‘Corruption, ‘African Time’ syndrome, bane of Nigeria’s economic growth’
Corruption, African time syndrome and other negative practices have been identified as the bane of Nigeria’s economic development.The Commissioner, Ministry of Establishments, Training and pensions, Akintola Benson Oke, disclosed this yesterday at a symposium, organised by The Rotary International, District 9110.
The theme of the symposium was: “Business and professional ethics on the economic growth in Nigeria, indicators of weaknesses and suggested remedies.”The Permanent Secretary, Clara Ibirogba, represented him.The commissioner said the country is being slowed down developmentally due to poor business ethics, at a time when societies are in search of sustainable development.
Oke lamented that the quota system in the country has created an unhealthy sense of entitlement, as people are not appointed into strategic positions based on merit.He identified tax evasion, road traffic stemming from indiscipline, corruption in the judiciary and a weak judicial system as other factors.He stressed: “African Time syndrome has eaten deep into the fabric of our society, to prevent government from meeting its basic obligations.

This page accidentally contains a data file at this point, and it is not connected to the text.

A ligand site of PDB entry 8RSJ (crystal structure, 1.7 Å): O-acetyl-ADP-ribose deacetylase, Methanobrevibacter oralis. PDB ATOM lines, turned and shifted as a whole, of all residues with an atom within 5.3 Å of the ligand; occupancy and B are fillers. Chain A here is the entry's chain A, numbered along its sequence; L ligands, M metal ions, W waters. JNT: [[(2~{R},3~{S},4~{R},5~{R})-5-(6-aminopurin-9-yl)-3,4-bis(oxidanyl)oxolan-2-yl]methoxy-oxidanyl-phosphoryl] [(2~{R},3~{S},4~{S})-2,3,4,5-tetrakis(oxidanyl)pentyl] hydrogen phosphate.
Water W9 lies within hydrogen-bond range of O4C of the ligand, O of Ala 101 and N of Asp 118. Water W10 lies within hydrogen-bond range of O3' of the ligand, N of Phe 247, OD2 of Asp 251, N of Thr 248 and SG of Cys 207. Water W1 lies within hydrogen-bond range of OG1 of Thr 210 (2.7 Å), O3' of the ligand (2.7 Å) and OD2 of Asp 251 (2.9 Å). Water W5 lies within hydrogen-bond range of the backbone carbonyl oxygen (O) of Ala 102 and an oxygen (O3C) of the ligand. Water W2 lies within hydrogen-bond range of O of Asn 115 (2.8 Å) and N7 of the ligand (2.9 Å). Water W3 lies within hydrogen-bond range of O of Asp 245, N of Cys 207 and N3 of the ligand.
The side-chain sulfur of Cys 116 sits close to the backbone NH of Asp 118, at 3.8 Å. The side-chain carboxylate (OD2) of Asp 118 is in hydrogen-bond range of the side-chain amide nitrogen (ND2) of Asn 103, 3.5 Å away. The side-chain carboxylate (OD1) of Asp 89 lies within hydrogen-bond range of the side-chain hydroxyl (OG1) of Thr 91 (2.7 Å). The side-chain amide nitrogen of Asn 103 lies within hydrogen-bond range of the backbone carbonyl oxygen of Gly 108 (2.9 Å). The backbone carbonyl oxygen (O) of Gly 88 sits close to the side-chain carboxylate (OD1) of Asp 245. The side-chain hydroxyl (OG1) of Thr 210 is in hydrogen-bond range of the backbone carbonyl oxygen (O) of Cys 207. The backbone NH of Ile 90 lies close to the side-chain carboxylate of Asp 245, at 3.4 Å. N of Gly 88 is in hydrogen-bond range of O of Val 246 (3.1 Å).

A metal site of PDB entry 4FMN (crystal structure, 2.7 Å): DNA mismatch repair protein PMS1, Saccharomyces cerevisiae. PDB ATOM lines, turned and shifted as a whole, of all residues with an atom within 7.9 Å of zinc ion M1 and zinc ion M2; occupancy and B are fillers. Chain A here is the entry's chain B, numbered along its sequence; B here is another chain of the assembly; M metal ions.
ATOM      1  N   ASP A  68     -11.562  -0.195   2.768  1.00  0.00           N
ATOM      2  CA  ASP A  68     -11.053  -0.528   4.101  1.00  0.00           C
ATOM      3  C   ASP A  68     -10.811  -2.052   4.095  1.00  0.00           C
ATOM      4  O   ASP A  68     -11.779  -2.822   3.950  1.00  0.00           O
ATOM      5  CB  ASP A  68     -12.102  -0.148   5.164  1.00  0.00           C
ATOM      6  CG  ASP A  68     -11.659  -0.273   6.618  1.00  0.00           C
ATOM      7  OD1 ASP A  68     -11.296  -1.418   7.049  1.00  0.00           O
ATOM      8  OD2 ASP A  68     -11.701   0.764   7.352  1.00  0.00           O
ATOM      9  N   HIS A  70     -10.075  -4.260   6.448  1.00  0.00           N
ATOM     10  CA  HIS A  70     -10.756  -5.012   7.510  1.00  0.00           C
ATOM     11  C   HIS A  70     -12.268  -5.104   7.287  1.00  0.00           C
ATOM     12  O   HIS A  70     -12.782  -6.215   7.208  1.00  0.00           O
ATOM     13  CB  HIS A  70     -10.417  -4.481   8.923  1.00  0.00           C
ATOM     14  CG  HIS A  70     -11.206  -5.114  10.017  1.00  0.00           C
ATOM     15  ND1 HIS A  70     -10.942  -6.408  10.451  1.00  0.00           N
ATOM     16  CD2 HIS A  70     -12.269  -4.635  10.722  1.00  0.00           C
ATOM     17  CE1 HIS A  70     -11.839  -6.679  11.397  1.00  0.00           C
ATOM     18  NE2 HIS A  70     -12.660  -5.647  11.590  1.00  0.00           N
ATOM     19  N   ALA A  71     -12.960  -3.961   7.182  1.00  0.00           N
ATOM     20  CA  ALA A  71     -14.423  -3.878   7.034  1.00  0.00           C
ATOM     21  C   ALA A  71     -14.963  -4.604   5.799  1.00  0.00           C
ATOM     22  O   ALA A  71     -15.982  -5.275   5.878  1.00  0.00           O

He added that these practices, which include tax evasion, have given the country a bad name in the international circle.According to him, events are started late and nobody cares, because it is symptomatic of weak code of ethics.He also condemned the abuse of religion, which many use as a guise for laziness and outright negligence and irresponsibility.
The commissioner stressed that it is common to visit offices and be told that the official on duty has gone for “church programme or for the workers to be organising prayer sessions in the office during working hours.” Discussants at the symposium included Dr. Sola Atilola, Dr. Lolu Akinwunmi and Dr. Akeem Akinwale, all of whom delivered papers and fielded questions from the participants.
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